Legal practitioner, Martin Kpebu, is optimistic that the 2024 general elections will provide a space for intense deliberation of the 1992 Constitution and its proposed review.
He noted that President Akufo-Addo’s refusal to dismiss Finance Minister, Ken Ofori-Atta, despite several calls and a censure motion against the minister, will ensure a conversation on the review of the constitution during the campaign season ahead of the next polls.
“I can see that constitutional review is going to take front and centre of the election. It’s going to be front and centre.”
“A candidate to be able to win massively will have to promise us a quick constitutional review. We’ve seen that this constitution is no longer fit for purpose, we have to redesign it, cut down the powers of the executive President, make sure that parliamentarians will remain parliamentarians –they can’t be that cross-breed, so to speak,” he said.
The impeachment of the Finance Minister has added to the many reasons some Ghanaians hold the assertion that the constitution must be reviewed.
Article 82(5) of the 1992 Constitution states that “Where a vote of censure is passed against a Minister under this article, the President may, unless the Minister resigns his office, revoke his appointment as a Minister.”
Although a vote of censure is yet to be passed, the Minority in Parliament has moved the motion against the minister.
For some critics of the Finance Minister, this is enough to register the lack of confidence citizens have in Mr Ofori-Atta.
Despite the intense calls, President Akufo-Addo has made no move to rescind his appeal to Ghanaians that Mr Ofori-Atta be allowed to serve the country until it completes its negotiations with the International Monetary Fund, and he presents the 2023 Budget Statement.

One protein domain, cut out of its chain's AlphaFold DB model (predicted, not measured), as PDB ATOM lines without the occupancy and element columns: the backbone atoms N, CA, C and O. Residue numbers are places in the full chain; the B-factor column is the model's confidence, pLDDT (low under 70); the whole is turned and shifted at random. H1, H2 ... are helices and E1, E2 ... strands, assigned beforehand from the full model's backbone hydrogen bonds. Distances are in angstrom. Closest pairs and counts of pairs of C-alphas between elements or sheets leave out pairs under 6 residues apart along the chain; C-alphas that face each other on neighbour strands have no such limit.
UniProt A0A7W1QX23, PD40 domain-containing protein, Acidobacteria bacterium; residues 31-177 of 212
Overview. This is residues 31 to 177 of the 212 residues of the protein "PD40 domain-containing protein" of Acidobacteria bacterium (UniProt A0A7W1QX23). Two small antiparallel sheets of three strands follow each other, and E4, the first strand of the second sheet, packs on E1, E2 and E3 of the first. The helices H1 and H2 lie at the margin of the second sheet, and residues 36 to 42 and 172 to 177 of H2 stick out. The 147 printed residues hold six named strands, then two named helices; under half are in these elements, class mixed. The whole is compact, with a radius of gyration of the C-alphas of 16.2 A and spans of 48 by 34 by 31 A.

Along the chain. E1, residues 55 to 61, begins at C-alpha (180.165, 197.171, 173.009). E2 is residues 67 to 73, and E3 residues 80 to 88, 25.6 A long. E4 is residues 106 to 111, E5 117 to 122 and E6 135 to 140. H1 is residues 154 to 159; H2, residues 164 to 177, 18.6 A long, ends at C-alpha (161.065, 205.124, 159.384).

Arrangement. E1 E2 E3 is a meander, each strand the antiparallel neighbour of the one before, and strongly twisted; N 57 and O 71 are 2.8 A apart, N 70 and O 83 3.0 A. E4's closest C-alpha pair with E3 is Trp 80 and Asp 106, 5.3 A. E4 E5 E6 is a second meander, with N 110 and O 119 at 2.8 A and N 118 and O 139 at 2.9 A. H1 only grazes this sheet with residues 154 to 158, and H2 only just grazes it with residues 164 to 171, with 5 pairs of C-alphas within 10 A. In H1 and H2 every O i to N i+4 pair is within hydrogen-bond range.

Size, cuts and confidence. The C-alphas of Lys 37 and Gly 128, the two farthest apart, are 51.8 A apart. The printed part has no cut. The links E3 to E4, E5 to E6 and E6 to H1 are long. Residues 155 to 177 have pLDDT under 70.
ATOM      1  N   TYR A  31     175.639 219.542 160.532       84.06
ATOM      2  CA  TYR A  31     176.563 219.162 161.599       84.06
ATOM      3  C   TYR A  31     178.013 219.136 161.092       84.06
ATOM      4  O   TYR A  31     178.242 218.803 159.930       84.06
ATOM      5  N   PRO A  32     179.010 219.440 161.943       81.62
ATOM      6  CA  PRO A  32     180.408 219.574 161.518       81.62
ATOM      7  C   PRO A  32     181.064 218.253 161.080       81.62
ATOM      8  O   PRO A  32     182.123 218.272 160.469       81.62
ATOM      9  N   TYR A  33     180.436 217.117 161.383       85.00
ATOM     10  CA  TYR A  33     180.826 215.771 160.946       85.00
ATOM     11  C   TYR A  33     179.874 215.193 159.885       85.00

Speaking on the power vested in the president with regards to the appointment and termination of appointments, Political Science Lecturer at the Kwame Nkrumah University of Science and Technology, Dr. Amoako Baah, noted that Mr Ofori-Atta may remain at post even if a vote of censure is passed against him.
According to him, the use of “may” in Article 82 Clause 5 of the constitution provides the president the opportunity to decide whether the Finance Minister should be fired or not despite Parliament’s decision.
He explained that with the use of “shall” the president would be forced by the laws governing the state to replace the current Finance Minister.
“Now we’re beginning to see. Everywhere you look in the constitution there is a problem so now we’re heading towards almost like a constitutional crisis. They vote for censure and he doesn’t resign and the President does not remove him, what happens?” he said.
Already, Majority Leader, Osei Kyei-Mensah-Bonsu, who also believes a review of the constitution is the best way to go, has clarified that the President has not pledged to sack Mr Ofori-Atta even after the country’s engagements with the IMF.
“The President did not say that. To quote his words, he said ‘let’s finish with this, the IMF and the budget thereafter, we should hold on until after these’”.
“’I will act’ may not necessarily mean that ‘I will do that’. According to what the President told us, you hold on until…so it could be that ‘I’ll come back to consider it’ or ‘I’ll give in to your demands’,” he explained.
This comes after some 80 Majority MPs met the President following their demand that Mr Ofori-Atta be replaced to restore confidence back into the economy.
Source: The Independent Ghana